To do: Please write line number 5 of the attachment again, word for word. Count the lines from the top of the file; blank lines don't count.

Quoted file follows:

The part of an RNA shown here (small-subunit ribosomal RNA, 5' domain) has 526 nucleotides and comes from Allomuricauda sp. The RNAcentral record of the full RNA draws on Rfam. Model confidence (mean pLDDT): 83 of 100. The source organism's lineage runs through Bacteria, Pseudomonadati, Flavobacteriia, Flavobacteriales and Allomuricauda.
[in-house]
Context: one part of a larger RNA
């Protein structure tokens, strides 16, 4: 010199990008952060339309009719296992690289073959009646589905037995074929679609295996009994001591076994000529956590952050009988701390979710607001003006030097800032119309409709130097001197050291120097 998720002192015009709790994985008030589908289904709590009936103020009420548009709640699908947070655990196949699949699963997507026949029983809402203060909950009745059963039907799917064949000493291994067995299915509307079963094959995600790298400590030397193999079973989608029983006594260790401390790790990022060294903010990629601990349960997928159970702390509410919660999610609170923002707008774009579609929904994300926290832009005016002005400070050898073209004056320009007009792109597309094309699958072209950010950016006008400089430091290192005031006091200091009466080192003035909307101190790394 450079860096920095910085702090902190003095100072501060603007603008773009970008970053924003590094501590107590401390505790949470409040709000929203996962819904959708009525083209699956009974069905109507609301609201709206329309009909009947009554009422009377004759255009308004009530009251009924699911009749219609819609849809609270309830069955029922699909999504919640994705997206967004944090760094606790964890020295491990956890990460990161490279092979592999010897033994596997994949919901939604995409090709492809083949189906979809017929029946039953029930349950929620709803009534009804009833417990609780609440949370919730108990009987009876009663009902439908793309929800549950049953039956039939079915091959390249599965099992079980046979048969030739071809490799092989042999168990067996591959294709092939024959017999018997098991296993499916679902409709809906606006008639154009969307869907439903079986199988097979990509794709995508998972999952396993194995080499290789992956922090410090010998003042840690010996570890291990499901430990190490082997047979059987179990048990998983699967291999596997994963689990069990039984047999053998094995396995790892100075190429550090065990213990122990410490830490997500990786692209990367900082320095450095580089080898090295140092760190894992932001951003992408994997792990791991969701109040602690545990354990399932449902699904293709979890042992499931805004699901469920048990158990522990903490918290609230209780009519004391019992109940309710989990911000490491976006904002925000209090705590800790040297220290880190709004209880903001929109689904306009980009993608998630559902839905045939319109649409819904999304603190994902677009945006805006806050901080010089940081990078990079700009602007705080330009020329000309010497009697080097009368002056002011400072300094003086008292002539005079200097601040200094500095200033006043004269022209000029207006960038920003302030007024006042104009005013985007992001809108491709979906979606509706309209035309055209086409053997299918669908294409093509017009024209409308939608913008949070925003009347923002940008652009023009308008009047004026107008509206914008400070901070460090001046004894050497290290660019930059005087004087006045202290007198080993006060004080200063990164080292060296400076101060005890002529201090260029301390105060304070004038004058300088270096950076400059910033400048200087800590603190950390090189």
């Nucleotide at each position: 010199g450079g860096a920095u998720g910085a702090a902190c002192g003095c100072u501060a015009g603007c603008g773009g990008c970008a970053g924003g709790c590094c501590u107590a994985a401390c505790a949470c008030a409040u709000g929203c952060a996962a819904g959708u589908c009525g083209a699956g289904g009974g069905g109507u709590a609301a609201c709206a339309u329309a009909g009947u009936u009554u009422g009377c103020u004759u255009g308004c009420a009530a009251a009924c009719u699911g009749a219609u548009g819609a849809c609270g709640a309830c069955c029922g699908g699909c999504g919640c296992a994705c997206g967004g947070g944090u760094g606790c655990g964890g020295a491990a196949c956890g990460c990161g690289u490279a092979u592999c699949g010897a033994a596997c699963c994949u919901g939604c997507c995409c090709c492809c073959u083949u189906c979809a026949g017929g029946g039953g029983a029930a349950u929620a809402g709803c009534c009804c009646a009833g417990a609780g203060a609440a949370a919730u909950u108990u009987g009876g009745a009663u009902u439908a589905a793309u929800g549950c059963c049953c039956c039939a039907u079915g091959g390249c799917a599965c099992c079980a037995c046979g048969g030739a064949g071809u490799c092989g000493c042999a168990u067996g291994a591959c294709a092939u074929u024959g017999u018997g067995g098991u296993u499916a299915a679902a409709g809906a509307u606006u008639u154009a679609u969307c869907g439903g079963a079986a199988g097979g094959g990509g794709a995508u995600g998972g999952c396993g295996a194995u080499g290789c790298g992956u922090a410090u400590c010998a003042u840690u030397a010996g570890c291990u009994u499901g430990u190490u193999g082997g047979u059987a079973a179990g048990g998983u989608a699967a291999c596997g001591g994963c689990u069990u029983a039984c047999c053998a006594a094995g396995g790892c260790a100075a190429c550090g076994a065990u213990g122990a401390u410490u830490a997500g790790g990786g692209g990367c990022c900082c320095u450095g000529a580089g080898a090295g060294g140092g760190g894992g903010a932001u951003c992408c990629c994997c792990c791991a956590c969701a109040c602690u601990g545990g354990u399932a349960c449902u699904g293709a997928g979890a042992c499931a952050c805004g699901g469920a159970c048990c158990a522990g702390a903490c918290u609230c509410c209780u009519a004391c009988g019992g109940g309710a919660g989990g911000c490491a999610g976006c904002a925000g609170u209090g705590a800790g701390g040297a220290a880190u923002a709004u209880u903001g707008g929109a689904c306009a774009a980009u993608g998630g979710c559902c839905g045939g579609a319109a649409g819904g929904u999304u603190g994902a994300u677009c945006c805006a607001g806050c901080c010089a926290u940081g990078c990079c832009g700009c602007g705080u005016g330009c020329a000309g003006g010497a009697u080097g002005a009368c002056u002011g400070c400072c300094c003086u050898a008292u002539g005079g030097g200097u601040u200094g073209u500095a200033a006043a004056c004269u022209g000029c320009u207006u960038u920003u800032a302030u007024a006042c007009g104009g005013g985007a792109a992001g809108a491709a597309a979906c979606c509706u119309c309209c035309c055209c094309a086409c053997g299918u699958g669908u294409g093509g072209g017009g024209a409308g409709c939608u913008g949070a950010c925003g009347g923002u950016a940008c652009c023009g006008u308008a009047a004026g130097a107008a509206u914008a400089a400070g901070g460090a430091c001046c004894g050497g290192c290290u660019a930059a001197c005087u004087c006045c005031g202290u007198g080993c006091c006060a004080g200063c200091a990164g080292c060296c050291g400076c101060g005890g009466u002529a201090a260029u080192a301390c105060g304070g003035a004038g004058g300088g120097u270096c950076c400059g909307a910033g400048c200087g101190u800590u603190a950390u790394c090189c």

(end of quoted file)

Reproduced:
């Nucleotide at each position: 010199g450079g860096a920095u998720g910085a702090a902190c002192g003095c100072u501060a015009g603007c603008g773009g990008c970008a970053g924003g709790c590094c501590u107590a994985a401390c505790a949470c008030a409040u709000g929203c952060a996962a819904g959708u589908c009525g083209a699956g289904g009974g069905g109507u709590a609301a609201c709206a339309u329309a009909g009947u009936u009554u009422g009377c103020u004759u255009g308004c009420a009530a009251a009924c009719u699911g009749a219609u548009g819609a849809c609270g709640a309830c069955c029922g699908g699909c999504g919640c296992a994705c997206g967004g947070g944090u760094g606790c655990g964890g020295a491990a196949c956890g990460c990161g690289u490279a092979u592999c699949g010897a033994a596997c699963c994949u919901g939604c997507c995409c090709c492809c073959u083949u189906c979809a026949g017929g029946g039953g029983a029930a349950u929620a809402g709803c009534c009804c009646a009833g417990a609780g203060a609440a949370a919730u909950u108990u009987g009876g009745a009663u009902u439908a589905a793309u929800g549950c059963c049953c039956c039939a039907u079915g091959g390249c799917a599965c099992c079980a037995c046979g048969g030739a064949g071809u490799c092989g000493c042999a168990u067996g291994a591959c294709a092939u074929u024959g017999u018997g067995g098991u296993u499916a299915a679902a409709g809906a509307u606006u008639u154009a679609u969307c869907g439903g079963a079986a199988g097979g094959g990509g794709a995508u995600g998972g999952c396993g295996a194995u080499g290789c790298g992956u922090a410090u400590c010998a003042u840690u030397a010996g570890c291990u009994u499901g430990u190490u193999g082997g047979u059987a079973a179990g048990g998983u989608a699967a291999c596997g001591g994963c689990u069990u029983a039984c047999c053998a006594a094995g396995g790892c260790a100075a190429c550090g076994a065990u213990g122990a401390u410490u830490a997500g790790g990786g692209g990367c990022c900082c320095u450095g000529a580089g080898a090295g060294g140092g760190g894992g903010a932001u951003c992408c990629c994997c792990c791991a956590c969701a109040c602690u601990g545990g354990u399932a349960c449902u699904g293709a997928g979890a042992c499931a952050c805004g699901g469920a159970c048990c158990a522990g702390a903490c918290u609230c509410c209780u009519a004391c009988g019992g109940g309710a919660g989990g911000c490491a999610g976006c904002a925000g609170u209090g705590a800790g701390g040297a220290a880190u923002a709004u209880u903001g707008g929109a689904c306009a774009a980009u993608g998630g979710c559902c839905g045939g579609a319109a649409g819904g929904u999304u603190g994902a994300u677009c945006c805006a607001g806050c901080c010089a926290u940081g990078c990079c832009g700009c602007g705080u005016g330009c020329a000309g003006g010497a009697u080097g002005a009368c002056u002011g400070c400072c300094c003086u050898a008292u002539g005079g030097g200097u601040u200094g073209u500095a200033a006043a004056c004269u022209g000029c320009u207006u960038u920003u800032a302030u007024a006042c007009g104009g005013g985007a792109a992001g809108a491709a597309a979906c979606c509706u119309c309209c035309c055209c094309a086409c053997g299918u699958g669908u294409g093509g072209g017009g024209a409308g409709c939608u913008g949070a950010c925003g009347g923002u950016a940008c652009c023009g006008u308008a009047a004026g130097a107008a509206u914008a400089a400070g901070g460090a430091c001046c004894g050497g290192c290290u660019a930059a001197c005087u004087c006045c005031g202290u007198g080993c006091c006060a004080g200063c200091a990164g080292c060296c050291g400076c101060g005890g009466u002529a201090a260029u080192a301390c105060g304070g003035a004038g004058g300088g120097u270096c950076c400059g909307a910033g400048c200087g101190u800590u603190a950390u790394c090189c």